Faraday Future, an electric vehicle start-up headquartered in Los Angeles, California, has found a new location to manufacture its future cars, one month after the firm abandoned its plans to build a $1 billion plant in Nevada. That project was scrubbed as LeEco, the Chinese consumer electronics company and Faraday Future’s biggest investor, has been experiencing significant financial problems lately.
In early 2018, the company will move its operations into a 55-year-old factory in Hanford, California, known as Hanford Business Park, which was previously used by Italian tire manufacturer Pirelli and is currently owned by Industrial Realty Group, a real estate development and investment firm.
Things have been getting worse at LeEco for some time now, with the company calling off a two billion dollar buyout of TV-maker Vizio in April and its CEO relinquishing his board chairmanship last month, after a Chinese court froze $182 million of his assets. However, according to a report (paywall) in the Wall Street Journal, Faraday Future has recently obtained a $14 million "rescue loan" from a New York investment firm, which will cover part of the lease for the new factory.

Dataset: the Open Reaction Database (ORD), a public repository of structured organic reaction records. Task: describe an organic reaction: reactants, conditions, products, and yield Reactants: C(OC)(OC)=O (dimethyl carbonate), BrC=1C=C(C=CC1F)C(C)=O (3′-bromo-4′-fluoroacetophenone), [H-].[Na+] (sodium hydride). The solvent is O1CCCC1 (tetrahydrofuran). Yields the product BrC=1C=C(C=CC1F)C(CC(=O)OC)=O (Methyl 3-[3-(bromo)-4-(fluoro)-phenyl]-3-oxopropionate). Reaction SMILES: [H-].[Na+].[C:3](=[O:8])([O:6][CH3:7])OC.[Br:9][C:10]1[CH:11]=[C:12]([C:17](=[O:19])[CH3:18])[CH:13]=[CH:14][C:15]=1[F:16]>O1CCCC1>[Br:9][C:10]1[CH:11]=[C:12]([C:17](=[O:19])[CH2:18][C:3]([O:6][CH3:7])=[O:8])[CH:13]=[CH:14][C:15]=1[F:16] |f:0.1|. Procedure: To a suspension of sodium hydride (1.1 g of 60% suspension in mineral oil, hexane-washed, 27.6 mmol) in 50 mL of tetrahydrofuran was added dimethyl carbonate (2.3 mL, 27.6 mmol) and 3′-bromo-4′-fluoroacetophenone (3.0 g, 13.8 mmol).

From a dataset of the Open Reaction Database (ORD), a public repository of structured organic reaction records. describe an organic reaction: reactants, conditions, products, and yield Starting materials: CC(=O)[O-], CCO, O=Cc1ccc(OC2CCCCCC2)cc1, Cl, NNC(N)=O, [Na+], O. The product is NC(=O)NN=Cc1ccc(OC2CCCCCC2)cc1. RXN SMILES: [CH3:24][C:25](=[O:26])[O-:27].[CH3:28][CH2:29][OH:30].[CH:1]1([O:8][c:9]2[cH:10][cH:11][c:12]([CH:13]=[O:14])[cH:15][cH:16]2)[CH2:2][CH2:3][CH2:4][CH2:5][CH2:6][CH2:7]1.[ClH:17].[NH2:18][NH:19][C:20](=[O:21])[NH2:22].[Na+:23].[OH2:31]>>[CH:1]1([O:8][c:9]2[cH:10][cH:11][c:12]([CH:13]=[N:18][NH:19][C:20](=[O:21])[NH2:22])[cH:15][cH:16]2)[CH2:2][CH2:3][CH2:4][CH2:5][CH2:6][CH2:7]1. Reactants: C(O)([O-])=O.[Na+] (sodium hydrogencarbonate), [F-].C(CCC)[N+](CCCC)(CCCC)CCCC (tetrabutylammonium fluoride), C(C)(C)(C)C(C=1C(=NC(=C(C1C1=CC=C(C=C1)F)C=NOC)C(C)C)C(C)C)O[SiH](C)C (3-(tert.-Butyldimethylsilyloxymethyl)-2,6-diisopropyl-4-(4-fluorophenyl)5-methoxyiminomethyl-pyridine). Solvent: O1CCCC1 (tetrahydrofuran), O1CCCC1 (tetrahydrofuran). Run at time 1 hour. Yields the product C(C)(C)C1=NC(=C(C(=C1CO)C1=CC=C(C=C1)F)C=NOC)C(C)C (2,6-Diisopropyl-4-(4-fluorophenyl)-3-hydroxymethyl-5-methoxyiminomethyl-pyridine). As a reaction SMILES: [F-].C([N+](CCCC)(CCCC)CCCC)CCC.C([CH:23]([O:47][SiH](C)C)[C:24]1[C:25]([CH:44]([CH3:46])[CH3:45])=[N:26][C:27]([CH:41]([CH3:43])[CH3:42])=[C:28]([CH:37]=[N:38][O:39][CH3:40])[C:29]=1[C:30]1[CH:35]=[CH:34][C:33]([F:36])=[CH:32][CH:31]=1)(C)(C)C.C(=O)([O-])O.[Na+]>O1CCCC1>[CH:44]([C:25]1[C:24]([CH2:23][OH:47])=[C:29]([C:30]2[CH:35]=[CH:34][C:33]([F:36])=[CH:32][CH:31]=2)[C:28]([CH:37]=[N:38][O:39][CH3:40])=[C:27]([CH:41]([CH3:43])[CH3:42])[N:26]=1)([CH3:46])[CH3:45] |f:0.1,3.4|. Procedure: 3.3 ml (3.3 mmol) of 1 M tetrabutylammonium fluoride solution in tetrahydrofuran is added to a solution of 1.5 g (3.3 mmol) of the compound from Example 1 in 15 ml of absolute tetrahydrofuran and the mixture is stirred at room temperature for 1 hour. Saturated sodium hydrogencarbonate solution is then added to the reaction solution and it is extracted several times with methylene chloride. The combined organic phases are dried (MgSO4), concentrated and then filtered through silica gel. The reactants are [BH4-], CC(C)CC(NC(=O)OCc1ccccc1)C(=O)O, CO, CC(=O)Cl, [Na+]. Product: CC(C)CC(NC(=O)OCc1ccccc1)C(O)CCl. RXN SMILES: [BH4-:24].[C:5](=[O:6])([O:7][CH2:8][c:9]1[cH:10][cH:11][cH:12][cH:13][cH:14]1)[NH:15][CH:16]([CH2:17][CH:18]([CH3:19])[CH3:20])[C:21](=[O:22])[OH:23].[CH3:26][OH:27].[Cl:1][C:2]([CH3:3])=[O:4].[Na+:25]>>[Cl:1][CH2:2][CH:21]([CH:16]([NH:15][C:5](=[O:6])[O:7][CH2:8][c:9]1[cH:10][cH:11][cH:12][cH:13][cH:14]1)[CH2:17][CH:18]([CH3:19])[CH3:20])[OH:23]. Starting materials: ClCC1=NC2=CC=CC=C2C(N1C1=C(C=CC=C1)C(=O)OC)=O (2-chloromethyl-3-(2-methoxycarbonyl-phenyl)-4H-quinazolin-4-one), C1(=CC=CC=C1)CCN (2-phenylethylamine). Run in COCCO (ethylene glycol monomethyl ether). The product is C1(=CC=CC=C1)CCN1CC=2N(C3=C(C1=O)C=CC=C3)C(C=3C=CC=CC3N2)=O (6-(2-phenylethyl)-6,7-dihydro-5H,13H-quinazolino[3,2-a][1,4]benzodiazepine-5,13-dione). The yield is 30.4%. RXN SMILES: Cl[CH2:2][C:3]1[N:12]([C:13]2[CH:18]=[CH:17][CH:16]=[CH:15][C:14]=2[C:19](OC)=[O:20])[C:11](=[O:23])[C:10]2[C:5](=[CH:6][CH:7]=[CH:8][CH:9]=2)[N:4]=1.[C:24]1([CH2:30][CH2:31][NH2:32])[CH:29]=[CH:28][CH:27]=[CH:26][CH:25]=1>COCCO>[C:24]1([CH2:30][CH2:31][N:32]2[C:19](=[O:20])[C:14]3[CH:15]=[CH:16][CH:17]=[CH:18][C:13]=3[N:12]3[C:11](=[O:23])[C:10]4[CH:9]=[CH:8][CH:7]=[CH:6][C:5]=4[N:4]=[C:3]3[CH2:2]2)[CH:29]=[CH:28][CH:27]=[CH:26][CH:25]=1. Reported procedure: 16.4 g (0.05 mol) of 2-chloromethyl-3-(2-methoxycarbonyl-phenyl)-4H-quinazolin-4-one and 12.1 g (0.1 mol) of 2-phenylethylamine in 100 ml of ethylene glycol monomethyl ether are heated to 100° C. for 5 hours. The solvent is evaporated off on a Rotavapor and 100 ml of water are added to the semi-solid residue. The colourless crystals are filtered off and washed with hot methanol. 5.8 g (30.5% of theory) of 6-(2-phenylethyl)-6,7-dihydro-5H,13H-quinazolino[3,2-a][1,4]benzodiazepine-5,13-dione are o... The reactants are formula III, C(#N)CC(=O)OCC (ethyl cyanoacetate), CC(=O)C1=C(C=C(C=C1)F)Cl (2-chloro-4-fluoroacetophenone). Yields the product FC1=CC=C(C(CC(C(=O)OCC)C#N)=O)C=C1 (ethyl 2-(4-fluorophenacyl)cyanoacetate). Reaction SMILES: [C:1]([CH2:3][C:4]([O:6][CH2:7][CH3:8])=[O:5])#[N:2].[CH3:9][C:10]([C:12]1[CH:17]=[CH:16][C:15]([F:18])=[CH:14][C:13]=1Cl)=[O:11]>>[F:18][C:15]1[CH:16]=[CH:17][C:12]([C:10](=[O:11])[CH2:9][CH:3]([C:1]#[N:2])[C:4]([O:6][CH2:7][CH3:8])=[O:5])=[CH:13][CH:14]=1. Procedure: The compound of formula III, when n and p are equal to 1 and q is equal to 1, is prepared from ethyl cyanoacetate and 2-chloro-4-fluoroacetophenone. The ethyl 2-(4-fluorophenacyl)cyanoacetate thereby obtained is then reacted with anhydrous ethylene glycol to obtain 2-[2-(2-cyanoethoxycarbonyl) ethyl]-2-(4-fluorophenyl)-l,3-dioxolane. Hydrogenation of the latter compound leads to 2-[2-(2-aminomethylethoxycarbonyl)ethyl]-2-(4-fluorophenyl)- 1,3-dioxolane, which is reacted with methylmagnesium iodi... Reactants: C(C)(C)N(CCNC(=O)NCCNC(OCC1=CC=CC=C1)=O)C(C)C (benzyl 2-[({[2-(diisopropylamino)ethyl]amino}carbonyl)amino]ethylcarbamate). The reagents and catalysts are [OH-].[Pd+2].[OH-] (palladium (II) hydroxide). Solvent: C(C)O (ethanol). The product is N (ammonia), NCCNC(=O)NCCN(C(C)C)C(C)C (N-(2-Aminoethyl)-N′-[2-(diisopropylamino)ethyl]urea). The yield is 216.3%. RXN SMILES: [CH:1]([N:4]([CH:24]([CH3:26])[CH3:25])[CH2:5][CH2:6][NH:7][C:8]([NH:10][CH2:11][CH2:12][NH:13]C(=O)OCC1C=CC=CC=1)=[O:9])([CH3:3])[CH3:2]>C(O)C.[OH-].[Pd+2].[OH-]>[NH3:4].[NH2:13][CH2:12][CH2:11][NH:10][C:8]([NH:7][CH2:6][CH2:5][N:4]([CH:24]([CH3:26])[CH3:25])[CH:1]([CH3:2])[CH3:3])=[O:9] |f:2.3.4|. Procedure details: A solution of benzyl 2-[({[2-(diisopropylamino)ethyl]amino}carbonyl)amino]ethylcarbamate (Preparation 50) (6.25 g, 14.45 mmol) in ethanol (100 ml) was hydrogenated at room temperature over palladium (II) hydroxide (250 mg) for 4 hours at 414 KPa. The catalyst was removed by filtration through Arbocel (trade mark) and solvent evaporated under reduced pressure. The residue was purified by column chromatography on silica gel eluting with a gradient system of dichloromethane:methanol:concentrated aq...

Stefan Krause, Faraday Future’s COO and CFO said in a statement on a local news outlet:
“We're bringing a high technology product that doesn't have as much industry right now, so I think we're doing the right thing. And we decided to be here in California because it supports clean energy and environmental protection, so I think it's great to be here.”
The fact that the company will move into an existing factory will save some costs, compared to its previous plan of building a brand new factory from the ground up in Nevada. When the transition is complete, Faraday Future hopes to employ 1,300 people in the new facility.
Source and image: The Verge